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Why You Should Help Readers Scan Your Content

ARE YOU COMMITTED TO READING THIS ARTICLE?

79% of web users scan rather than read. That means you are probably glancing this over, sifting through the text in search of interesting data. But if you’re an online content creator, how do you structure your content so that people can just scan it and still get all the important information? According to renowned researcher and engineer Jakob Nielsen, there are some basic ways to help make online content more user-friendly.

CATCHING THE EYE

Nielsen -- who has been dubbed the “guru of web page usability” by The New York Times -- has broken down the science of how you absorb information on the Internet. His exhaustive studies have utilized eye-tracking technology to analyze 1.5 million instances where users looked at Web sites to understand how the human eye interacts with design.

"The real highlight [of the study] is that peoples' eyes flitter fast across pages. Very little time is allocated to each page element, so you have to be brief and concise in communicating online," says Neilson.

NEILSON’S ADVICE FOR MAXIMIZING READERSHIP

  • Write eye-catching, concise headlines.
  • Display crisp images in order to catch – and keep – your reader’s attention.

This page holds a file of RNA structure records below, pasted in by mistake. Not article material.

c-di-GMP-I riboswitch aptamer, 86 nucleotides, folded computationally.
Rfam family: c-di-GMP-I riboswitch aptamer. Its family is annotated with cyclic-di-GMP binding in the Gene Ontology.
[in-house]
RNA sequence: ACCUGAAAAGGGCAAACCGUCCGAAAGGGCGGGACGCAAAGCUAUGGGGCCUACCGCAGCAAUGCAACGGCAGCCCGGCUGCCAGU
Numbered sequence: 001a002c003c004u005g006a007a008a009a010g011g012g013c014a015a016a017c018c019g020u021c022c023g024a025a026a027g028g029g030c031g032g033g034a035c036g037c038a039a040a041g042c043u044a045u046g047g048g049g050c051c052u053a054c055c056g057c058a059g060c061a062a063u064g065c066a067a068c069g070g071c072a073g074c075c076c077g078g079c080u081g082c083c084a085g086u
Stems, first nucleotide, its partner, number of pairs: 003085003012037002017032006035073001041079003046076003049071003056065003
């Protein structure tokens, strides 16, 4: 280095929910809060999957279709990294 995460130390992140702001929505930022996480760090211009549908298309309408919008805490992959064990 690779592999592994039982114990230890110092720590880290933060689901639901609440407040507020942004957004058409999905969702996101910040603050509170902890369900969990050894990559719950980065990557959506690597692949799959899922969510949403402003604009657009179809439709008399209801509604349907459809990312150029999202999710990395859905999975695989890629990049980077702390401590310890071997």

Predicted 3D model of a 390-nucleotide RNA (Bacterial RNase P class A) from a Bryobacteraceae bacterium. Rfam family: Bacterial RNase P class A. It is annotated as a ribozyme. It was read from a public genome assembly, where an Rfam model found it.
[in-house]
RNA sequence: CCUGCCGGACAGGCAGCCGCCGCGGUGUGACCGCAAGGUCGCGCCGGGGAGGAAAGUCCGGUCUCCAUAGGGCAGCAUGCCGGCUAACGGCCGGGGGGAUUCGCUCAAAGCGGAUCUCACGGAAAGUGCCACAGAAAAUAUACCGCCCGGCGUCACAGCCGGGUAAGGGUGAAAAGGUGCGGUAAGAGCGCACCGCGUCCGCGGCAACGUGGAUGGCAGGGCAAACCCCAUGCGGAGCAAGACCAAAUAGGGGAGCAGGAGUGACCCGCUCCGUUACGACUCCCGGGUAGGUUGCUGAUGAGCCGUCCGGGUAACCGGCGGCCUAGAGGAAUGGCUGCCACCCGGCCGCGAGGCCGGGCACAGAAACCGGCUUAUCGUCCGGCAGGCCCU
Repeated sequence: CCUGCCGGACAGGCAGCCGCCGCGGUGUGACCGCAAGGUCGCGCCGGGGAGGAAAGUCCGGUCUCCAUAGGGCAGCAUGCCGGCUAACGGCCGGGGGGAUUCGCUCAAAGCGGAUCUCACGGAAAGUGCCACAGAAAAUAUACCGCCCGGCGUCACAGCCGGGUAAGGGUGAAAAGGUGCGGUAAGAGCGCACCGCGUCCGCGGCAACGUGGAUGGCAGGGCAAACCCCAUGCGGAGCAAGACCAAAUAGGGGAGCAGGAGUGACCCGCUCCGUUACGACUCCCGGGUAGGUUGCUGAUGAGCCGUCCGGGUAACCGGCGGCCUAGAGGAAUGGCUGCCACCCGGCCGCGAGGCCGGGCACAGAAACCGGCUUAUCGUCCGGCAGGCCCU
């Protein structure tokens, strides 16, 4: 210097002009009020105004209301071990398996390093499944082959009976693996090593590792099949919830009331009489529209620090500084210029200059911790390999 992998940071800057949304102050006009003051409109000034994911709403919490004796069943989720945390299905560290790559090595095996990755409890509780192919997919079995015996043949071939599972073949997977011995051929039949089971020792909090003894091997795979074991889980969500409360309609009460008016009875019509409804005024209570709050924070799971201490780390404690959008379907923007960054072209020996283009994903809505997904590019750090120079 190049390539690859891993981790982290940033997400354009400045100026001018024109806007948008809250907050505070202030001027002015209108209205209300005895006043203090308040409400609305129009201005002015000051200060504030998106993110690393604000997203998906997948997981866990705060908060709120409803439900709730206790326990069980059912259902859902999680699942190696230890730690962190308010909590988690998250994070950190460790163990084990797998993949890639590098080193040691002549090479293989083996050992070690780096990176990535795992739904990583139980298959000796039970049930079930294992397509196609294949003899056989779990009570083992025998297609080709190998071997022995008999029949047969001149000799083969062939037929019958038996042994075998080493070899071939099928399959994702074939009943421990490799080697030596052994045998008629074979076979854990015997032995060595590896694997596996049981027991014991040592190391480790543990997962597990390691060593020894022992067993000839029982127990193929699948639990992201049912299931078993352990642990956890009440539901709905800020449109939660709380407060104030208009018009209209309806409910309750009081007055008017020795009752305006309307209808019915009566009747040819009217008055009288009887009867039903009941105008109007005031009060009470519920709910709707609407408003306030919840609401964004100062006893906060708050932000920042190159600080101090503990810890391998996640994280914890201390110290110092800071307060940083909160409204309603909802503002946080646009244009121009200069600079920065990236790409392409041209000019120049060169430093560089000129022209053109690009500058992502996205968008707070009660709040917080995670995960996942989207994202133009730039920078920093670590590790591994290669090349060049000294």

• Understand the F principle.
“People look down the pages in an 'F' pattern, with a few stripes at top -- the first one longer than the second -- and then down the long vertical stripe to see if there is anything else.”

Intuit Senior Editor Rochelle Bailis elaborates in the above video. She urges online content creators to present their conclusion / thesis immediately at the top of their article in order to grab your reader. But now that you’ve caught their eye, how do you keep it?

USE SUB-HEADERS

Just like the one above, sub-headers are a great way of guiding readers through the story without having them have to dive in fully.“The key here is making sure your sub-headers build upon one another,” says Bailis, “so that if people are just reading those they understand the flow of how the article goes.”

  • Also, break up the text with frequent line breaks.
  • People tend to avoid dense paragraphs of text.
  • You have to admit, it’s easier and more inviting to read this way.
  • And, if you can’t tell, utilizing bullet-points is yet another way of breaking down your content so it’s clearly delivered.

In addition, make sure to bold key concepts in order to highlight them.

“Or even use pull-up quotes in order to show something really insightful,” Bailis recommends.

Last but not least, be sure to read over your piece to see if you can just focus on the sub-headers, quotes and bullet points and still understand the full story.

“Remember that just because people scan your content doesn’t mean they’re not engaged with it. It’s just them optimizing the use of their time. If what they scan is really useful, they’ll probably go back and read it in-depth and they’re also likely to come back to your content in the future.”